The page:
Some interesting comparisons with London here. These days, I visit London in small doses for 'culture fixes' and visiting friends but always long to get back to the peace and open spaces of Suffolk! Never been to NY but would enjoy the experience. My nephew has said the same thing as you - people seem friendlier and more polite. But I think London is still a great city, perhaps our perceptions are just different when we are in unfamiliar cities? What a shame your mum couldn't make it out there though!

    Good to see you back.


  12. I'm heading to NYC for the first time in three months and I'm glad to hear that you felt safe because that's one of my fears about going there.

    And I think the little dogs are everywhere -- very big here in Seattle too. At least most people here try to have them walk on their own though ... and no sunglasses that I've seen yet!

  13. My husband is from Denver and we lived out there for a while when we were first married. And I loooved The Tattered Cover! The old location in Cherry Creek was still open then. So gorgeous. Flour floors of dark woods and extreme bookish comfort. I could have lived there. The present incarnations are great too.

    So glad to hear you had a wonderful time, and that us Americans were so hospitable to you. New York is an amazing city but I think that London is too. Always think of London as not unfriendly but just a little lonely for a gregarious me. But I love it all the same.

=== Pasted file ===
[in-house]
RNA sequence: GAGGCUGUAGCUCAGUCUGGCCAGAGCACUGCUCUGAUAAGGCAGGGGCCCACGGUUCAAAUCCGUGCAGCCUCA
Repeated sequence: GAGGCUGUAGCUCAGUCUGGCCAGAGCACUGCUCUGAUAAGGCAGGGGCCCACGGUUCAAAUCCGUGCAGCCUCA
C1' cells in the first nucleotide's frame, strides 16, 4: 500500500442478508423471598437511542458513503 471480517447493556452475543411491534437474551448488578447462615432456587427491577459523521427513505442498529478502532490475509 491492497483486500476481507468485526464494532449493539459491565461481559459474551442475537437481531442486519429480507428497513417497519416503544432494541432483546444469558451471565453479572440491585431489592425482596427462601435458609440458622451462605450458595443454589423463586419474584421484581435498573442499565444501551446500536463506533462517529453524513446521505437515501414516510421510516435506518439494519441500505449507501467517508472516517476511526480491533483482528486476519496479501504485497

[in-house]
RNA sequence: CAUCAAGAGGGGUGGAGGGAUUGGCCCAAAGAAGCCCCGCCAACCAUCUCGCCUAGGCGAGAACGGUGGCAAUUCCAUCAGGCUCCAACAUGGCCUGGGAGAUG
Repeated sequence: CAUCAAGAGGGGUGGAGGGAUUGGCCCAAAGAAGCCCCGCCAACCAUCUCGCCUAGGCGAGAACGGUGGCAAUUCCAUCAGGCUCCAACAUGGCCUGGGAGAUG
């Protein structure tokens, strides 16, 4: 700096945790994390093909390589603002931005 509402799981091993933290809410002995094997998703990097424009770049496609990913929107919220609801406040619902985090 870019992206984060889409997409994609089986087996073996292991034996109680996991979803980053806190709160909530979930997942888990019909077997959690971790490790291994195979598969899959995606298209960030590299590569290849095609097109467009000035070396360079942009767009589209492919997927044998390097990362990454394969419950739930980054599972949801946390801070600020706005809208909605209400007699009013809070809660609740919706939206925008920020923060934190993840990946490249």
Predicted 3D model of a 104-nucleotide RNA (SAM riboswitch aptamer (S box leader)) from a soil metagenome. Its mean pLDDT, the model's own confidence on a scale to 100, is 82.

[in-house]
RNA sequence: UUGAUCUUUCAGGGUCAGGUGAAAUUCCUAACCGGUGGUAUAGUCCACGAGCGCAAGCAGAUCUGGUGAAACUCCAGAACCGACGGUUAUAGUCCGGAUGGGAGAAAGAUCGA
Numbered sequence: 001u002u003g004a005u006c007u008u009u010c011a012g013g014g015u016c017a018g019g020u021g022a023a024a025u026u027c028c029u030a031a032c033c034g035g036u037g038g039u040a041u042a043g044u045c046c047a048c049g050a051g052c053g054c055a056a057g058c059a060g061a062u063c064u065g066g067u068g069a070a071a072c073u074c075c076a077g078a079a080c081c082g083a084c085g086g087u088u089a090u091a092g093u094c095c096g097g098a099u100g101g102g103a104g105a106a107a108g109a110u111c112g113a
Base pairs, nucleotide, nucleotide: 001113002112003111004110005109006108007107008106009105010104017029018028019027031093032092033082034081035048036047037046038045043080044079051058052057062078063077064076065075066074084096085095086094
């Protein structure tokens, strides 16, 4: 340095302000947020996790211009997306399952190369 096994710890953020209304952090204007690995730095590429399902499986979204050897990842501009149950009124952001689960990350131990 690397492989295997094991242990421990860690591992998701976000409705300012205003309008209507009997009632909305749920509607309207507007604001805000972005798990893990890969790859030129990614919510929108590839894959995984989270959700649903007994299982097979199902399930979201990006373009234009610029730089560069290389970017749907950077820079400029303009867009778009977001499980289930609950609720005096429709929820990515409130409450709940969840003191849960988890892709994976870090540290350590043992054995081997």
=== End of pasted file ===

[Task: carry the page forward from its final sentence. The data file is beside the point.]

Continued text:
14. Lot of fun to read about your adventures in the US. The one time I was in Denver I was lucky enough to come across The Tattered Cover as well. I think NY and London are both such fantastic cities with endless possibilities and so different from each other. Your customer service comment does make me think of my first trip to Paris. I had just spent 6 months working in London and had the American bias that the French are rude, and the UK bias that France is, well, France. So I was dumbfounded when I walked into a shop in Paris for the first time and the sales clerk actually said "bonjour". They could have been as rude as the day is long and I wouldn't really have known given my French language skills, but after 6 months of being ignored in English shops that simple 'bonjour' was like manna from heaven. Now if you want to experience really bad customer service, you need to visit DC.